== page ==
Yet so many Diablo clones seem to get this idea wrong. Like, in Diablo, you'd get into situations where you find like a +1 Club or a Club with a faster hit rate. It's almost like instinctive trying on a new pair of shoes in a video game; you try them on and sort of have to feel out which Club is the better one. Because often, it's that one Club or Sword that you're going to carry with you throughout the rest of the game - I never realized how crucial equipment choices were in that game till I finished the PSone port of Diablo 1 years later.

    Like, it just feels weird - the series was sort of built around, putting in a certain amount of time, learning how the game works and then being rewarded with some really great loot. I don't know how they're going to do it, but throwing in monetization into the series, feels kind of dishonest and cheap.
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  • Avatar for nadiaoxford #21 nadiaoxford 6 days ago
    @NiceGuyNeon "Was it disappointing? Sure, it's not exactly the Diablo game people expected. Was it maybe a little tone-deaf of Blizzard? Sure, in that venue of mostly PC gamers it probably wasn't going to be a celebrated announcement. And you can express your disappointment in ways that aren't toxic or inflammatory and then just not buy or play the product."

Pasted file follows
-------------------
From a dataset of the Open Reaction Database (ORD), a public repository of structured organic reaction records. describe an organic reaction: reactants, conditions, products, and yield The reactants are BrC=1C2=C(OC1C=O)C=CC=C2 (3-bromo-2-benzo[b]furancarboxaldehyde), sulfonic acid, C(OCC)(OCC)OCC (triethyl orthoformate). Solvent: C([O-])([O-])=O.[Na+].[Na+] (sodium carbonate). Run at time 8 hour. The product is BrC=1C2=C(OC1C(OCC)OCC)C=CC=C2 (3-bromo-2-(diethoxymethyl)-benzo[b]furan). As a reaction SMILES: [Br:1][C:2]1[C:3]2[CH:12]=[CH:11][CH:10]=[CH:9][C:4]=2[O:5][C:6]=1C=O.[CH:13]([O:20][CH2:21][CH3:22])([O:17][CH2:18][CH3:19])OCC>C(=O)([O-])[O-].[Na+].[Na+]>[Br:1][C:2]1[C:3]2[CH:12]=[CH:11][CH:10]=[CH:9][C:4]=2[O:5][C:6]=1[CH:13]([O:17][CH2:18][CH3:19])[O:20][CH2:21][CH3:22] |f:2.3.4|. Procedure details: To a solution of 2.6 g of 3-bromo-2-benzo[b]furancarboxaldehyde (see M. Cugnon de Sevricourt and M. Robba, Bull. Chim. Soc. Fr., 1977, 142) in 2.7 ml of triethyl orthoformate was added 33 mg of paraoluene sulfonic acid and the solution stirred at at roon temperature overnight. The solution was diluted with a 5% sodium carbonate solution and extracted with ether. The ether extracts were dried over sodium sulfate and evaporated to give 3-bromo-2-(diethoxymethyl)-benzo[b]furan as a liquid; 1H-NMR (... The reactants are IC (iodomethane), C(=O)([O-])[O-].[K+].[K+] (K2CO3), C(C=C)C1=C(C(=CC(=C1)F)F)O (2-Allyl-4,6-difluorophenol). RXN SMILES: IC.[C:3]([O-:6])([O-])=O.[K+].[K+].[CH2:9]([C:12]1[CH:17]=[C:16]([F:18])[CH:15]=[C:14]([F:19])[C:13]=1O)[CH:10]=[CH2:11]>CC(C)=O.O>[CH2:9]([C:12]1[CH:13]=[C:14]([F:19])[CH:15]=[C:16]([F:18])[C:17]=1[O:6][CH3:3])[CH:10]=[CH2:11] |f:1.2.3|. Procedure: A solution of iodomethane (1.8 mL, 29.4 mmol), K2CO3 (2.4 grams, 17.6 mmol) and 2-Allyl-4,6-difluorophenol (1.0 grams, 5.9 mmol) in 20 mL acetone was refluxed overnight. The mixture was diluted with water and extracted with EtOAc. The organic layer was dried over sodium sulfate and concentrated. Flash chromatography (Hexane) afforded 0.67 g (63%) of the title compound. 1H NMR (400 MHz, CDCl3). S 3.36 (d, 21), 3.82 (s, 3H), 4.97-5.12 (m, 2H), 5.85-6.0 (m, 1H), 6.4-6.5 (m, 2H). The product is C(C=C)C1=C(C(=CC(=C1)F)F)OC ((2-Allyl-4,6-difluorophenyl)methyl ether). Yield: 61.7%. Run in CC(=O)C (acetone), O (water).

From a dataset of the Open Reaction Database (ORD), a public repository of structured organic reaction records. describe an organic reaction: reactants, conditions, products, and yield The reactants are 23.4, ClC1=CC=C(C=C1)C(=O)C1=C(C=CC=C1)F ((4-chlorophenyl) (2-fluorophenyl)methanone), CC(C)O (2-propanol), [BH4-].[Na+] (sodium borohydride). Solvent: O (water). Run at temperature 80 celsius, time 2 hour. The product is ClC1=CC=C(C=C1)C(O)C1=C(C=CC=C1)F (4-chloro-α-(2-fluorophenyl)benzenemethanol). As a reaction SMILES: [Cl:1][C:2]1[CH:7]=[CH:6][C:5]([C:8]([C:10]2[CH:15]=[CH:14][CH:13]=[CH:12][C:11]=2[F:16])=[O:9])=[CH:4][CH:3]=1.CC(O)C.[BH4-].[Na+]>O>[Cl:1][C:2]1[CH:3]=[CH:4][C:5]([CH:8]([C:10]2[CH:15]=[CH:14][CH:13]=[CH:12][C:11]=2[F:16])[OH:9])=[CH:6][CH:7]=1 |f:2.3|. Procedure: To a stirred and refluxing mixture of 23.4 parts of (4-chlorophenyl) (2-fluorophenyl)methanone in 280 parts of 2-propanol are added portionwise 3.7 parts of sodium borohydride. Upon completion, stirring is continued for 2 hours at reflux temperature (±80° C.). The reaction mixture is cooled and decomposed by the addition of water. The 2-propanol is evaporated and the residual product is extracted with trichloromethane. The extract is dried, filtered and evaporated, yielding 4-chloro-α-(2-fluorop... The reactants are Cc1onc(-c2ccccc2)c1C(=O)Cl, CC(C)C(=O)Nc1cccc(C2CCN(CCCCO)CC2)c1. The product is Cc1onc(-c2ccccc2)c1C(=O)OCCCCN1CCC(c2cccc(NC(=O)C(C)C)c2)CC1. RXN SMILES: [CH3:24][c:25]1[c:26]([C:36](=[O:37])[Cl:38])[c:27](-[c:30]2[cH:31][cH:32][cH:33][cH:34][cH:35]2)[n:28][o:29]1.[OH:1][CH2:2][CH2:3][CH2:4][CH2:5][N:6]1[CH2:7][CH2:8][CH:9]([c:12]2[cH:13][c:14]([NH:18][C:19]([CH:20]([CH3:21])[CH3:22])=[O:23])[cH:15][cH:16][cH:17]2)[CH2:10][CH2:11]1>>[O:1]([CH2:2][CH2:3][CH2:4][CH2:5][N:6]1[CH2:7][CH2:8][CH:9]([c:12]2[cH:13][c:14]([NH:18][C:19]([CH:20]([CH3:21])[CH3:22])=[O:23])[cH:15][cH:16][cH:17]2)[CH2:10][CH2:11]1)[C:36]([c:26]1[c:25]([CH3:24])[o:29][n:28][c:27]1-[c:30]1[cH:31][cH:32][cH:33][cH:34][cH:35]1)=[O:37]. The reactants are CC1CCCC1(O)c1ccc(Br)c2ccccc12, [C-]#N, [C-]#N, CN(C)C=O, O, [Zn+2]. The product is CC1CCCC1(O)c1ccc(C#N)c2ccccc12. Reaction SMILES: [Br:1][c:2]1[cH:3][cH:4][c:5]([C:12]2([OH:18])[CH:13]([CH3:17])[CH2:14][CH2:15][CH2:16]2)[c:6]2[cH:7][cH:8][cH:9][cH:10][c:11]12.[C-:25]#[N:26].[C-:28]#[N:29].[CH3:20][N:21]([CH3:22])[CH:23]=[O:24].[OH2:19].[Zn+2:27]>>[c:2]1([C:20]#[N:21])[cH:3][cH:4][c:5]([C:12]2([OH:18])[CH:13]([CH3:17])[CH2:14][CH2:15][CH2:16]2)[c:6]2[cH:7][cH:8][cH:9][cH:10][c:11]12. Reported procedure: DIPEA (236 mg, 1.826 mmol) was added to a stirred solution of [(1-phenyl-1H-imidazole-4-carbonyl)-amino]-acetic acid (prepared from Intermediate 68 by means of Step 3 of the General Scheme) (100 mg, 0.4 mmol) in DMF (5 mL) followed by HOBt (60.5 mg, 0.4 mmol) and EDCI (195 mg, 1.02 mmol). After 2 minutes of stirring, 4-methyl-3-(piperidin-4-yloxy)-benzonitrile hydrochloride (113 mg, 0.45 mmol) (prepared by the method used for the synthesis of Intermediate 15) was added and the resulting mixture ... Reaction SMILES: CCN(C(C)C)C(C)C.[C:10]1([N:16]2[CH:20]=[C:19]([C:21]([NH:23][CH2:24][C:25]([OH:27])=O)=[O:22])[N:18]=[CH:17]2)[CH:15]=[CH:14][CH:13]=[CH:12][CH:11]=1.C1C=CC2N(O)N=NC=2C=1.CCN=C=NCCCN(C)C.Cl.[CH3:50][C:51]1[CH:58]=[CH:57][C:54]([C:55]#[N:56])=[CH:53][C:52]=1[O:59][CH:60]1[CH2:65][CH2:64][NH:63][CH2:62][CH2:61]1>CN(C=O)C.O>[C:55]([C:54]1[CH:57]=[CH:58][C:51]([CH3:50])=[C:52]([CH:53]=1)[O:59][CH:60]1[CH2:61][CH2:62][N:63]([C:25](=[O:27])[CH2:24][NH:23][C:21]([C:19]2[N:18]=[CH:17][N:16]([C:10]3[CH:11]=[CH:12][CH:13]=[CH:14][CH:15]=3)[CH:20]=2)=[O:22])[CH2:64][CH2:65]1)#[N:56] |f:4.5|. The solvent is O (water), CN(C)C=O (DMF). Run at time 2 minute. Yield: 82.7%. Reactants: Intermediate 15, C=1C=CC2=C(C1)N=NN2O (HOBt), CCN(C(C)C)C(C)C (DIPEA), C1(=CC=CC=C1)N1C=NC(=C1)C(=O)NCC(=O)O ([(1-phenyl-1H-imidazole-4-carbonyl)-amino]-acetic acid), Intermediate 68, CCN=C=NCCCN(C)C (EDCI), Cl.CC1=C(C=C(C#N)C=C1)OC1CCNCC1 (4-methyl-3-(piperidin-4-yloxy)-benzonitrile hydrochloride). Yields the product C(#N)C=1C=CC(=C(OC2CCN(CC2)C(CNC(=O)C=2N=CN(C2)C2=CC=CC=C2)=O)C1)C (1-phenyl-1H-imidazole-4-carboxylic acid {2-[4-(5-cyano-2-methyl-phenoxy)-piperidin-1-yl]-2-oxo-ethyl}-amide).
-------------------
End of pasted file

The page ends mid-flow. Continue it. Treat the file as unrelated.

I'm afraid I'm not clear where I said otherwise, or somehow encouraged gamers to riot and freak out.
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  • Avatar for NiceGuyNeon #22 NiceGuyNeon 6 days ago
    @nadiaoxford actually you deserve an apology, I'm sorry. I misread part of the original post when I read it first and took your response about people responding with "it's not for you" as a criticism of that response as well, but re-reading that paragraph you didn't do that. My mistake, I thought your conclusion included those people being wrong which was my disappointment, but I am not disappointed in this article and you are correct. Sorry again!
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  • Avatar for nadiaoxford #23 nadiaoxford 6 days ago
    @NiceGuyNeon No problem! Thanks :)